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Applied and environmental microbiology

Trichloroethene reductive dehalogenase from Dehalococcoides ethenogenes: sequence of tceA and substrate range characterization.


PMID 11097881

Abstract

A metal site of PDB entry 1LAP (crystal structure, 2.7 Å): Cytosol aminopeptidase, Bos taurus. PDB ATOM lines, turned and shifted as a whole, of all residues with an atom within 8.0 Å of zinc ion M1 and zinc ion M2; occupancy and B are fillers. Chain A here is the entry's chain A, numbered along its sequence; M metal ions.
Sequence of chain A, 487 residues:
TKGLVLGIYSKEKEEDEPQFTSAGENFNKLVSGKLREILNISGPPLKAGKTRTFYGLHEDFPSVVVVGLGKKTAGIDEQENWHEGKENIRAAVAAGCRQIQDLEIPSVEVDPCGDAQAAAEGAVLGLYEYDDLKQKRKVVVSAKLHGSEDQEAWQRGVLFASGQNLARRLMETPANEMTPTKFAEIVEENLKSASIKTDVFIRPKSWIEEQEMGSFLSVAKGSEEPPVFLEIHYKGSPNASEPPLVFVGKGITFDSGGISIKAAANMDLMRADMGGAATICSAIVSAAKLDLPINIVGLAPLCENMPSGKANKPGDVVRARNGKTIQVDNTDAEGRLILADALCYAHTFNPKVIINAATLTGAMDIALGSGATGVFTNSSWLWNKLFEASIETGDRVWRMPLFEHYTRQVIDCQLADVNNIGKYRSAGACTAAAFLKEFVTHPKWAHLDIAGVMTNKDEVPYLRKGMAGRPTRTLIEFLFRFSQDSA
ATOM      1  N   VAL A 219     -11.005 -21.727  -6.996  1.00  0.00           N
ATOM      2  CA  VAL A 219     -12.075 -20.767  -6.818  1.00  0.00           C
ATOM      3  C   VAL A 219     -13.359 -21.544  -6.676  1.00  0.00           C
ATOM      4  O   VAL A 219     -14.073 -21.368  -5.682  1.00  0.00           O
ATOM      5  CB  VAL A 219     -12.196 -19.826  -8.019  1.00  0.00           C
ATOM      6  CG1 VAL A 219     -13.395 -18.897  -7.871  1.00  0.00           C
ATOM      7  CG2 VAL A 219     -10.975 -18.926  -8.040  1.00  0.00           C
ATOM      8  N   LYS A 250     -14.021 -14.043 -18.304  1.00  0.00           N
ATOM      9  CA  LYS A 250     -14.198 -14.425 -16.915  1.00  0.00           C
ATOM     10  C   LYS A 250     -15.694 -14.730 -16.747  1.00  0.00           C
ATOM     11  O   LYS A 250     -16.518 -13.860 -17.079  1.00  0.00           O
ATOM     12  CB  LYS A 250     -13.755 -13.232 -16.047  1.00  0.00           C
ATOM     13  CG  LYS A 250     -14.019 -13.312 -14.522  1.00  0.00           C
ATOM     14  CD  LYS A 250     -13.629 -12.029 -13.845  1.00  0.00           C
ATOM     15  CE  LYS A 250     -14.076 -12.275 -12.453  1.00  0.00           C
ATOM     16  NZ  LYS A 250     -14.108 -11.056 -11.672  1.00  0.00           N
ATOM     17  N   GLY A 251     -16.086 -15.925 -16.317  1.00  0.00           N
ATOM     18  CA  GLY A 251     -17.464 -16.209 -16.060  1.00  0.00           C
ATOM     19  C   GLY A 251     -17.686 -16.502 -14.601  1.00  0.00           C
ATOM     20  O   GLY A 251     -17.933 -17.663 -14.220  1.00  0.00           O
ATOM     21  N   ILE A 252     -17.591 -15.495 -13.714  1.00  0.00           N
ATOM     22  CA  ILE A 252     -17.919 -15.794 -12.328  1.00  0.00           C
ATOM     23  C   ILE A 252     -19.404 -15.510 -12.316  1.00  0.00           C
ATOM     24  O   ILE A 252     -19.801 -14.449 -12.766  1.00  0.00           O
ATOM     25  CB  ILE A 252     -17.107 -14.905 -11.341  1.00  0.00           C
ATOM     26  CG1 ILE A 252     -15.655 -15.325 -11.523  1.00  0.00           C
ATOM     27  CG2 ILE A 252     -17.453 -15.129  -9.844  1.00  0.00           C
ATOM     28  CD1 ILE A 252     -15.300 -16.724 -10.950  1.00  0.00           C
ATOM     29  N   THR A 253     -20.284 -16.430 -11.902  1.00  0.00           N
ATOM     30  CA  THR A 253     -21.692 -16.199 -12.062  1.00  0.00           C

The anaerobic bacterium Dehalococcoides ethenogenes is the only known organism that can completely dechlorinate tetrachloroethene or trichloroethene (TCE) to ethene via dehalorespiration. One of two corrinoid-containing enzymes responsible for this pathway, TCE reductive dehalogenase (TCE-RDase) catalyzes the dechlorination of TCE to ethene. TCE-RDase dehalogenated 1,2-dichloroethane and 1, 2-dibromoethane to ethene at rates of 7.5 and 30 micromol/min/mg, respectively, similar to the rates for TCE, cis-dichloroethene (DCE), and 1,1-DCE. A variety of other haloalkanes and haloalkenes containing three to five carbon atoms were dehalogenated at lower rates. The gene encoding TCE-RDase, tceA, was cloned and sequenced via an inverse PCR approach. Sequence comparisons of tceA to proteins in the public databases revealed weak sequence similarity confined to the C-terminal region, which contains the eight-iron ferredoxin cluster binding motif, (CXXCXXCXXXCP)(2). Direct N-terminal sequencing of the mature enzyme indicated that the first 42 amino acids constitute a signal sequence containing the twin-arginine motif, RRXFXK, associated with the Sec-independent membrane translocation system. This information coupled with membrane localization studies indicated that TCE-RDase is located on the exterior of the cytoplasmic membrane. Like the case for the two other RDases that have been cloned and sequenced, a small open reading frame, tceB, is proposed to be involved with membrane association of TCE-RDase and is predicted to be cotranscribed with tceA.

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